DOCKET NO. 3:16-cv-00502-FDW-DSC
THIS MATTER is before the Court on Defendants' Continental Automotive, Inc. and Pension Plan for Hourly-Paid Employees of Continental Automotive, Inc. and Certain Affiliated Companies ("Defendants'") Motion to Dismiss Plaintiffs' Complaint (Doc. No. 23). For the reasons stated below, Defendants' Motion to Dismiss is DENIED without prejudice.
Plaintiffs filed the instant class action on June 29, 2016, and allege Defendants violated the Employment Retirement Income Security Act of 1974, 29 U.S.C. § 1001, et seq. ("ERISA") when they improperly calculated Plaintiffs' vesting and eligibility service under the plain terms of the pension plan. (Doc. No. 1, ¶ 187). Plaintiffs' Complaint alleges two causes of action on behalf of the proposed class: (1) Wrongful Denial of Benefits under ERISA § 502(a); and (2) Breach of Fiduciary Duty under ERISA §§ 404 and 502(a). (Doc. No. 1). Defendants moved to dismiss pursuant to FED. R. CIV. P. 12(b)(6) (Doc. No. 23) on the grounds that Plaintiffs wrongful denial of benefits claim is barred for failure to exhaust administrative remedies; and Plaintiffs cannot state a claim for breach of fiduciary duty because the wrongful denial of benefits claim already provides an adequate remedy.
II. STANDARD OF REVIEW
A motion to dismiss pursuant to FED. R. CIV. P. 12(b)(6) tests the 'legal sufficiency of the complaint' but 'does not resolve contests surrounding the facts, the merits of a claim, or the applicability of defenses.'" Clark v. O'Rourke, 2011 WL 1400429, at *2, adopted, WL 1399803 (W.D.N.C. 2011) (quoting Republican Party of N.C. v. Martin, 980 F.2d 942, 952 (4th Cir. 1992); Eastern Shore Markets, Inc. v. J.D. Assoc. Ltd. Partnership, 213 F.3d 175, 180 (4th Cir. 2000)). Ordinarily, the burden of establishing an affirmative defense rests on the defendant. Goodman v. Praxair, Inc., et al., 494 F.3d 458, 464 (4th Cir. 2007) (citing FED. R. CIV. P. 8(c)). However, an affirmative defense may be reached through a 12(b)(6) motion to dismiss as long as "all facts necessary to the affirmative defense clearly appear on the face of the complaint." Id. at 464 (quoting Richmond, Fredericksburg & Potomac R.R. v. Forst, 4 F.3d 244, 250 (4th Cir. 1993)).
Defendants contend that Plaintiff's wrongful denial of benefits claim should be dismissed for failure to exhaust administrative remedies. Plaintiffs acknowledge that administrative remedies were not pursued but argue that the futility exception to the exhaustion requirement applies. (Doc. No. 28).
ERISA plaintiffs are not obligated to plead exhaustion or futility because failure to exhaust is an affirmative defense that must be pled and proven by the defendant. Rogers v. Unitedhealth Grp., Inc., 144 F. Supp. 3d 792, 802-03 (D.S.C. Oct. 26, 2015); Taylor v. Oak Forest Health and Rehabilitation, LLC, No. 1:11-CV-471, 2013 U.S. Dist. LEXIS 119279, at *7 (M.D.N.C. Aug. 22, 2013). Once a Defendant raises the failure to exhaust affirmative defense under ERISA, a plaintiff may argue that an exception applies. See Kunda v. C.R. Bard, Inc., 671 F.3d 464, 472 (4th Cir. 2011). The Fourth Circuit recognizes a futility exception and requires plaintiff make a "clear and positive" showing that exhausting administrative remedies would be useless. Kunda, 671 F.3d at 472; Makar v. Health Care Corp., 872 F.2d 80, 83 (4th Cir. 1989). The analysis is a fact-intensive inquiry to ensure that waiver of the exhaustion requirement does not conflict with the requirement's purposes. Simmons v. Pilgrim, No. 2:09-CV-121, 2010 U.S. Dist. WL 4683745, at *4-5 (N.D.W.Va. Nov. 10, 2010) (finding futility where plaintiff showed existence of defendant's fixed policy denying benefits); Nessell v. Crown Life Ins. Co., 92 F. Supp. 2d 523, 529 (E.D.Va. 2000) (finding futility where defendant refused to turn over copies of plan documents and medical reports, and told the plaintiff the decision was final); O'Bryhim v. Reliance Standard Life Ins. Co., 997 F. Supp. 728, 731 (E.D.Va. 1998) (finding futility after plaintiff demonstrated defendant failed to respond to three prior appeals); see also Makar, 872 F.2d at 83 (enumerating purposes of exhaustion requirement).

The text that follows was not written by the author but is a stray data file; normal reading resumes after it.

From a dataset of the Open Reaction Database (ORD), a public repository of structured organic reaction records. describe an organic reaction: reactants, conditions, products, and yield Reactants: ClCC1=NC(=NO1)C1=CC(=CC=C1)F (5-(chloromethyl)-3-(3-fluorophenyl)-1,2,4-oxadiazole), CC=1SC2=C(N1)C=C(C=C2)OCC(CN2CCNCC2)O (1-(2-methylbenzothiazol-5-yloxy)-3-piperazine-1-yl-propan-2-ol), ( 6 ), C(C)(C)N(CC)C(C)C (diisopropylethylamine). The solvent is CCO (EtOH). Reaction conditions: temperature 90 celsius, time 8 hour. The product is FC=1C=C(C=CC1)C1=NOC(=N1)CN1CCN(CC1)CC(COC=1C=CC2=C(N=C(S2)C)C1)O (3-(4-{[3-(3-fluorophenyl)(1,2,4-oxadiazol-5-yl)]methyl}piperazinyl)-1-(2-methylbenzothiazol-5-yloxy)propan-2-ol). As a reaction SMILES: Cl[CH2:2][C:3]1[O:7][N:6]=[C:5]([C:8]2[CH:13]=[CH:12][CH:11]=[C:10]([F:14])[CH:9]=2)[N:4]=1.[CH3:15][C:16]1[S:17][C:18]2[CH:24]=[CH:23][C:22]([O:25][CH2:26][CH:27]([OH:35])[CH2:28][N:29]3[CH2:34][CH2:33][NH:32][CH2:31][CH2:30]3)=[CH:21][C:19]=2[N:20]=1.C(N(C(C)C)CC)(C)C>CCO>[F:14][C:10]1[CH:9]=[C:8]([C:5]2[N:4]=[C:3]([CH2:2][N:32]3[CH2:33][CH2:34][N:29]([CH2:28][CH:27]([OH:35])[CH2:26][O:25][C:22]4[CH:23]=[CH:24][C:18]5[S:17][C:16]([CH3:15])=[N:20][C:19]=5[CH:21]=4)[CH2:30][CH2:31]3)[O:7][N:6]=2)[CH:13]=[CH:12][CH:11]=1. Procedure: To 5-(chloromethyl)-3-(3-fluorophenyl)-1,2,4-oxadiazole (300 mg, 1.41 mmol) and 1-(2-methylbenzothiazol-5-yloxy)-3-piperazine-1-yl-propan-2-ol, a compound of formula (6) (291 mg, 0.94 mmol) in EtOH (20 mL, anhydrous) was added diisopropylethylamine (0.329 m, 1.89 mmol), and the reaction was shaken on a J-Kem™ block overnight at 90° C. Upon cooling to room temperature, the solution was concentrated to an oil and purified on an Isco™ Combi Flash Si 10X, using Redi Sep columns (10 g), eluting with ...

Plaintiffs plead futility even though they are not obligated to do so. Plaintiffs allege a full administrative appeal of the plan interpretation issue in the instant case was previously presented to Defendants, that Defendants continue to oppose the plan interpretation over three years and two court decisions, and finally, Defendants reduced this opposition into writing as recently as March of this year. (Doc. No. 1, ¶¶ 171-74). Plaintiffs present a plausible argument supported by factual allegations that an exception to the exhaustion requirement should apply and it is not apparent that "all facts necessary to the affirmative defense [of exhaustion] clearly appear on the face of the complaint." Goodman, 494 F.3d at 464. Therefore, the Court finds that it is premature to dismiss Plaintiffs' wrongful denial of benefits claim based on Defendants' failure to exhaust arguments. Accordingly, Defendants' Motion to Dismiss Plaintiffs' claim is DENIED without prejudice. Defendants are free to reassert their exhaustion arguments again at summary judgment.
Based on the Court's decision above denying Defendants' Motion to Dismiss Plaintiffs' wrongful denial of benefits claim, the Court finds that resolution of the Defendants' arguments to dismiss Plaintiffs' breach of fiduciary duty claim is not appropriate at this time. Accordingly, Defendants' motion to dismiss Plaintiffs' breach of fiduciary duty claim is DENIED without prejudice.
IT IS THEREFORE ORDERED that Defendants' Motion to Dismiss Plaintiffs' Complaint (Doc. No. 23) is DENIED without prejudice.
IT IS SO ORDERED.
Signed: November 2, 2016
Frank D. Whitney
Chief United States District Judge